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SABRES STOP LINDROS LINE BUT NOT FLYERS

The Buffalo Sabres managed to shut down the top line of the Philadelphia Flyers Sunday night. They just didn't shut down the rest of the Flyers.

Philadelphia received goals from three different players -- none of whom were named Eric Lindros or John LeClair -- and defeated the Sabres, 3-1, before 17,380 in The Spectrum.

Lindros and LeClair have been teaming with Mikael Renberg to form the hottest line in the National Hockey League of late. Buffalo caught a break when Renberg had to sit out Sunday's game with a sore right shoulder. Once the game started, the Sabres limited Lindros to one assist and stopped LeClair completely.

"We thought that if we shut down LeClair and Lindros that we would have a chance," Matthew Barnaby, Buffalo's lone goal-scorer, said. "But we gave up a bit too much in other areas."

The loss sent the Sabres back to the .500 mark, and they fell behind Hartford into fifth place in the Northeast Division. They are in a three-way tie with the Rangers and Florida for the eighth and final playoff position in the Eastern Conference, and are the second lowest scoring team in the league, ahead of only Ottawa.

Kevin Dineen, Dimitri Yushkevich and Eric Desjardins tallied for the Flyers, who did all of their scoring in the first 26 minutes. Dineen was happy to see different members of the Philadelphia roster contribute to the attack.

"I think the wear and tear is catching up with them," the winger said about the Lindros line. "I know Eric isn't feeling very well. Mikael is dragging. All three of them are a little sick.

"You're not going to win a lot of games if you depend on one line, so it was nice to see us spread it around a little bit tonight."

Dineen's goal, which opened the scoring, was the 300th of his career. The 31-year-old has played some of his best games over the years against the Sabres, going back to his days with the Hartford Whalers in the 1980s.

Number 300 wasn't the most beautiful goal of his career -- he stuck out his stick on a shot from the point by Karl Dykhuis, and the puck deflected off it and into the net -- but he didn't mind.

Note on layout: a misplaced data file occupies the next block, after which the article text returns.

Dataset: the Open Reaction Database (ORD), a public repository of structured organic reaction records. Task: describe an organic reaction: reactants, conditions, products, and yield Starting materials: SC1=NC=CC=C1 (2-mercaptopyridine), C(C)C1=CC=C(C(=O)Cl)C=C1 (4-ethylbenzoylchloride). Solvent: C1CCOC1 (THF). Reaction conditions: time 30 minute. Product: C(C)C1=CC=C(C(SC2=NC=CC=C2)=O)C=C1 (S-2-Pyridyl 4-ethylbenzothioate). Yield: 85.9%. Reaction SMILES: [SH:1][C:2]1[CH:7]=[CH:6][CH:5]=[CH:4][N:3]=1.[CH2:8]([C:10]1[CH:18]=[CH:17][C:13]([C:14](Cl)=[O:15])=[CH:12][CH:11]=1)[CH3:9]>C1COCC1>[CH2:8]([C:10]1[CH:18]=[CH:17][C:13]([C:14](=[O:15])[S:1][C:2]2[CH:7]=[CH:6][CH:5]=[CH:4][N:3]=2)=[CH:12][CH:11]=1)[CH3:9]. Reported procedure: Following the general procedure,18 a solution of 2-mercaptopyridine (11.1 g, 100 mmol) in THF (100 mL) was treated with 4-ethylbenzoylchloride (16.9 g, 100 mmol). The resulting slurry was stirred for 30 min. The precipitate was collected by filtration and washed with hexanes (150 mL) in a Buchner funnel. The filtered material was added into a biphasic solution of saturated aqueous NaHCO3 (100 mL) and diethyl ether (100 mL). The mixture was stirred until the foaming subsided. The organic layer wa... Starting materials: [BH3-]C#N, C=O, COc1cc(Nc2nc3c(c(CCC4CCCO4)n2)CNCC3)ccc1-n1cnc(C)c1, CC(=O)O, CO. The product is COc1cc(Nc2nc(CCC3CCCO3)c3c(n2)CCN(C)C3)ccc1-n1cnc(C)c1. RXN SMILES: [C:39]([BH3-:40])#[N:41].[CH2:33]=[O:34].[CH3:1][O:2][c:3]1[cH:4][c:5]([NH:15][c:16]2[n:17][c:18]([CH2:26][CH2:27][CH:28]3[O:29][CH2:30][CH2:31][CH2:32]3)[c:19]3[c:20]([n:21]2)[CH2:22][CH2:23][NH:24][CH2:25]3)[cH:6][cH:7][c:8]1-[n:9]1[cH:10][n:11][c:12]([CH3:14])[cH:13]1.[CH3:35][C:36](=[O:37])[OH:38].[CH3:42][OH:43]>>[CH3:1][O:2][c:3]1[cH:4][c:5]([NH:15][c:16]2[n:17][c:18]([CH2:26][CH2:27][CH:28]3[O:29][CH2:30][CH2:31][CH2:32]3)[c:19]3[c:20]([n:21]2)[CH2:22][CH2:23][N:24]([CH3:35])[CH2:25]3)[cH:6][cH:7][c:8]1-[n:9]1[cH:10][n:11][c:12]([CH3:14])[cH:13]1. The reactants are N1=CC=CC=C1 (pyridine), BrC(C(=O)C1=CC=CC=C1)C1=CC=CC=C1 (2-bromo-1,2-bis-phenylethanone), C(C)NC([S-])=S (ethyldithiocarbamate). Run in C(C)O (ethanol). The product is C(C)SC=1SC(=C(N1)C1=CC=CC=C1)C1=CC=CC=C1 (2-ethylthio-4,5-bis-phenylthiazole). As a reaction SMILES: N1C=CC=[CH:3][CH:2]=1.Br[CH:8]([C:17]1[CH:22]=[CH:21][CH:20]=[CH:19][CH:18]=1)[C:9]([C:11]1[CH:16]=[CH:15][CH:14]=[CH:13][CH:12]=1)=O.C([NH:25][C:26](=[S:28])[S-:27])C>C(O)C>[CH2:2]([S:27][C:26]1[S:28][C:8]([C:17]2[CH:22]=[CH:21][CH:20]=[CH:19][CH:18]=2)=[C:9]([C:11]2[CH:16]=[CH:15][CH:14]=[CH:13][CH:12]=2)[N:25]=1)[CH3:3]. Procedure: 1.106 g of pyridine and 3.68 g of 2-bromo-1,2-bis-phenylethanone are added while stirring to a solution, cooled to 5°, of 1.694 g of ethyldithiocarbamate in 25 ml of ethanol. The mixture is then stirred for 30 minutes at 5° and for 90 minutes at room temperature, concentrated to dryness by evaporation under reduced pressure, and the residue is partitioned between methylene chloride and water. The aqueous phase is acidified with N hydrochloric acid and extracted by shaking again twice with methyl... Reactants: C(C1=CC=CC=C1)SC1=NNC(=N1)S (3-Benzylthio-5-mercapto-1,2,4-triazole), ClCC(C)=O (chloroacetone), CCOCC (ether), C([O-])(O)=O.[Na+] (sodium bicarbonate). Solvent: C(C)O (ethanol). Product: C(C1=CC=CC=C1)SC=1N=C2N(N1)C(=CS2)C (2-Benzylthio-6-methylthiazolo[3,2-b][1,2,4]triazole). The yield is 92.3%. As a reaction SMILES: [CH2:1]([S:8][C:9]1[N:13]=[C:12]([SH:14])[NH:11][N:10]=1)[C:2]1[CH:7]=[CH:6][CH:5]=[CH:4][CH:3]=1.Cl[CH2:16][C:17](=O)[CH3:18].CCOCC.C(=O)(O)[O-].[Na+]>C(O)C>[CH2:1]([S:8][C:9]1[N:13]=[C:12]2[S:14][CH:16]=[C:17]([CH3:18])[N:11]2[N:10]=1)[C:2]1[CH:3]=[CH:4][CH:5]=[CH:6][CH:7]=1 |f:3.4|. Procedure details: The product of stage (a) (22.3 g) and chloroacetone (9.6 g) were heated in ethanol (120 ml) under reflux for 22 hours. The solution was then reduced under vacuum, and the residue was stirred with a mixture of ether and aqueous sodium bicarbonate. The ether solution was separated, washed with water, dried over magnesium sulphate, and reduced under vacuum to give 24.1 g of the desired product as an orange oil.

"They don't ask how; they ask how many," he said.

The goal was part of a pivotal first period in which both sides could have taken control of the game. Dineen's power-play goal was followed by a short-handed score by Yushkevich, as he got behind the Buffalo defense and beat goalie Dominik Hasek. The Sabres may have had the better chances in the first 20 minutes, but they trailed, 2-0.

"We talked about getting off to a good start, but we didn't. We got right behind the eight ball," Sabres' center Bob Sweeney said.

Desjardins' goal in the second period put the lead at 3-0, but Barnaby scored his first of the season 27 seconds later to cut into the margin. The goal left the Sabres with 34 minutes to score two more goals.

They got none. The Flyers did a good job of protecting their lead the rest of the way, although they were helped by a couple of friendly goalposts. Buffalo finished with 24 shots on goalie Dominic Roussel to 29 for Philadelphia.

"In the first and second periods we missed some opportunities. We couldn't bury the puck," Barnaby said. "After that, frustration set in. . . . We're professional hockey players, and we can't let that happen."

Center Derek Plante added, "They're a good team, and once you get behind them, they are even better. It's hard to catch up to teams in this league. They play such good defense in the third period."

With the team having lost four of its last five starts, Barnaby has become worried.

"We've got to start winning and turn this around," he said. "We've got to get a streak of four or five wins. It's time to go back to work."

The Sabres' next opportunity to do that will come Tuesday night at the Aud against Quebec.

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